Net:HTTP performance downloading large files

Hi folks,
I’m working on my first ruby/rails project and have run into my first
major problem.
My application uses a web api for a scientific database and I am trying
to download a very large file(150mb) using Net:HTTP.post_form. This
operation is turning out to be very slow.

Net:HTTP is at least 10x slower than using my browser to download this
file on my local network. It also pegs one of my processors while doing
it.

It seems to have something to do with a “green thread” issue explained
here :

Are there any alternatives to using Net:HTTP to download files off the
web with ruby?

---------- Code in question -----------
def Metacat.read(docid)
#load uri set in environment.rb
uri = URI.parse(Path_to_metacat)
#uri.query = “action=read&qformat=xml&docid=#{docid}”
response = Net::HTTP.post_form(uri, {
‘action’ => ‘read’,
‘qformat’ => ‘xml’,
‘docid’ => docid
})
#this line will raise an exception if post failed
response.value
if(response.content_type == “text/xml”)
doc = REXML::Document.new(response.body)
#check to see if Metacat is sending an error message or EML
if(doc.root.name == ‘error’)
nil
else
Eml.new(response.body)
end
elsif(response.content_type == “text/plain”)
DataTable.new(docid, response.body)
end
end

File I’m trying to download :
http://data.piscoweb.org/catalog/metacat?action=read&qformat=xml&docid=HMS001_020ADCP019R00_20060612.40.1

How about just calling out to curl?


Craig B.

AIM: kreiggers

Chad;

This might be a stupid question, but it’s always worth asking just in
case =). Are you sure that the performance problem in the code above
is in fetching the document. A 150M xml file can take a long time to
parse into a REXML document.

Actually, in a quick read of this:

end

end

It doesn’t look like your using ‘doc’ to do anything except check the
root node. Meanwhile REXML has to parse the entire document–tree
parser. You might want to give one of the streaming parsers a shot.

On Thu, Nov 02, 2006 at 09:43:30AM +0900, Chad B. wrote:

It seems to have something to do with a “green thread” issue explained
here :
http://headius.blogspot.com/2006_06_01_archive.html#114996043877111235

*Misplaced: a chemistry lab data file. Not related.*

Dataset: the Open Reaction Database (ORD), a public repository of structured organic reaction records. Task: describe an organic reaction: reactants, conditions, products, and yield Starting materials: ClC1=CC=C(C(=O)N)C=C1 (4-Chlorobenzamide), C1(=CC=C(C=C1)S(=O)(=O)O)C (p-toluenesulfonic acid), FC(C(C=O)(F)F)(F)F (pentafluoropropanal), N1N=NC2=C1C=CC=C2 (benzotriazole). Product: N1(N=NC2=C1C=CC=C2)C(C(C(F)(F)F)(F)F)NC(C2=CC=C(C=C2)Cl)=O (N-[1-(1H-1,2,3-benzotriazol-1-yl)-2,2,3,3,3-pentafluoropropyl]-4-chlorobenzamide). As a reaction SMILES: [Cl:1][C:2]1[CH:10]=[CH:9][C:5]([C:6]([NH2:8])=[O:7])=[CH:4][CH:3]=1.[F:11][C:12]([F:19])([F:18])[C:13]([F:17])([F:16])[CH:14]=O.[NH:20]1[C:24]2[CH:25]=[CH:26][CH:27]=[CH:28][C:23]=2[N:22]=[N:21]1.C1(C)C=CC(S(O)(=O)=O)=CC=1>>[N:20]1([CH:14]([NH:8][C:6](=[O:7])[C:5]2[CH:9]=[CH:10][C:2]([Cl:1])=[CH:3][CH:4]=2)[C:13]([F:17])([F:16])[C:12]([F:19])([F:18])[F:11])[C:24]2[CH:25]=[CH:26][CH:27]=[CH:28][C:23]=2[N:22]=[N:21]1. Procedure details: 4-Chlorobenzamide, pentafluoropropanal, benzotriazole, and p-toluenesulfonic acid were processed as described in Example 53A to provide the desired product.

It probably has more to do with the buffer size used in Net::HTTP.
Check out this thread:

http://blade.nagaokaut.ac.jp/cgi-bin/scat.rb/ruby/ruby-talk/202223

Hope that helps!

http://blade.nagaokaut.ac.jp/cgi-bin/scat.rb/ruby/ruby-talk/202223

Thanks. Found this file:

and changed

def rbuf_fill
  timeout(@read_timeout) {
    #changed by cburt
    @rbuf << @io.sysread(1024)
  }
end

to

def rbuf_fill
  timeout(@read_timeout) {
    #changed by cburt
    @rbuf << @io.sysread(16384)
  }
end

Now downloading a 150MB file takes 25 seconds compared to 21 seconds for
straight curl and 40-sum seconds for curl using a popen.

The problem now is that I have a web API client that I was going to
package into a ruby-gem that would have been easy to install. Now I have
to tell people to start hacking the standard library if they want to use
it. Uhhg!

sorry meant to say I modified this file:
/usr/local/lib/ruby/1.8/net/protocol.rb

On 11/14/06, Chad B. [email protected] wrote:

Thanks. Found this file: /usr/local/lib/ruby/1.8/net/protocol.rb
and changed

The problem now is that I have a web API client that I was going to
package into a ruby-gem that would have been easy to install. Now I have
to tell people to start hacking the standard library if they want to use
it. Uhhg!

With Ruby’s open classes, you shouldn’t have to. At the top of your
file/library/program, just open the class you’d like to modify, in
this case the module Net and the class BufferedIO, and do what you
want.

Something like:
module Net
class BufferedIO
def rbuf_fill
timeout(@read_timeout) {
#changed by cburt to a much larger buffer for speed
@rbuf << @io.sysread(16384)
}
end
end
end

Note: Modifying the standard library is usually considered bad form,
but if you know what you’re doing and are explicit about it it’s
usually ok.

HTH,
Keith

That worked great Keith, thanks.

Works great with me too!

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